One Thing I Ask

One Thing I Ask

Pastor Robert Zemke

Regularly reading through the Psalms is one of the most fruitful habits in my spiritual discipline. I have done this by following the reading of the Bible in a year plan or just by reading one Psalm every day for a year (enabling me to read through the Psalter two times a year if you do it six days a week). In my daily devotional this past week, I read one of my favorites, Psalm 27, which has many themes worth meditating on.

“The Lord is my light and my salvation; whom shall I fear? The Lord is the stronghold of my life; of whom shall I be afraid?” (Psalm‬ 27:1)‬‬

Do you have fears? Are you afraid? There is no reason to fear; the Lord is our light and salvation. He is our stronghold.

“One thing have I asked of the Lord, that will I seek after: that I may dwell in the house of the Lord all the days of my life, to gaze upon the beauty of the Lord and to inquire in his temple. For he will hide me in his shelter in the day of trouble; he will conceal me under the cover of his tent; he will lift me high upon a rock.” (Psalm‬ 27:4-5‬‬)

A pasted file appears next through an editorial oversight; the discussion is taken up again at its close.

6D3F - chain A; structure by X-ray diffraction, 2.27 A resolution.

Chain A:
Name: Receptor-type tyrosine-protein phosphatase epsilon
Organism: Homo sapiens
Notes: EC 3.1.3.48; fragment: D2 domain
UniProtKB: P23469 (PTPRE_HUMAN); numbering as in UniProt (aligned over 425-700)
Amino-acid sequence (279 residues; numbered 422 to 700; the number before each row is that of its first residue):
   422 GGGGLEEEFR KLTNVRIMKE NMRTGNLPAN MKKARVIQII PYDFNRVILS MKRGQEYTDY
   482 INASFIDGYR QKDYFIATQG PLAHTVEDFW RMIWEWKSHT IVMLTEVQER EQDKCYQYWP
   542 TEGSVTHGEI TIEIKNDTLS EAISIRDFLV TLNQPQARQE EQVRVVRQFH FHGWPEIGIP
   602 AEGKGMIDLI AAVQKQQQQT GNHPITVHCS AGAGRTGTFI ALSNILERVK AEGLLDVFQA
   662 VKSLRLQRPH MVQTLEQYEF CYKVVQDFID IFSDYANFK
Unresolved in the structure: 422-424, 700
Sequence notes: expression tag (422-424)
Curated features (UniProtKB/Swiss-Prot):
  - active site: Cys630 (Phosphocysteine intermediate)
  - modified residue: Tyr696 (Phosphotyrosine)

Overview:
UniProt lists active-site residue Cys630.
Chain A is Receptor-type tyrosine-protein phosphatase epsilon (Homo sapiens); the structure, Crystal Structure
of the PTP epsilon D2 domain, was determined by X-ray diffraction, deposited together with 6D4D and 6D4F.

What is your greatest desire? What do you want more than anything else? The only desire that will be met for eternity is seeking the Lord. When we ask that we may dwell in the Lord's presence all the days of our lives, we know it will be met. (On a side note, in my acting days, I wrote a one-man show of six self-contained monologues titled ‘One Thing I Ask.’ Each character was working through their selfish desires and the disappointment that it brought. Little did I know that for many years I would be working through competing desires to my devotion to God.)

“For my father and my mother have forsaken me, but the Lord will take me in. Teach me your way, O Lord, and lead me on a level path because of my enemies…Wait for the Lord; be strong, and let your heart take courage; wait for the Lord!” (Psalm‬ 27‬:10, 14‬‬‬‬)

Even if your parents forsake you, the Lord will not forsake you. The Lord will take you in. Such wonderful assurance from the Lord that he loves us as our heavenly father. My seven-year-old daughter Mariana likes to remind me that she has two dads: me and her heavenly father. The Psalmist waits for the Lord not passively but actively. You could think of most of the Psalms as an example of waiting on the Lord by praying, pleading, confessing, and praising Him. In an impatient, instant, distracted culture with shallow, untested, superficial desires, the Lord offers us himself as the only one worth asking for and seeking.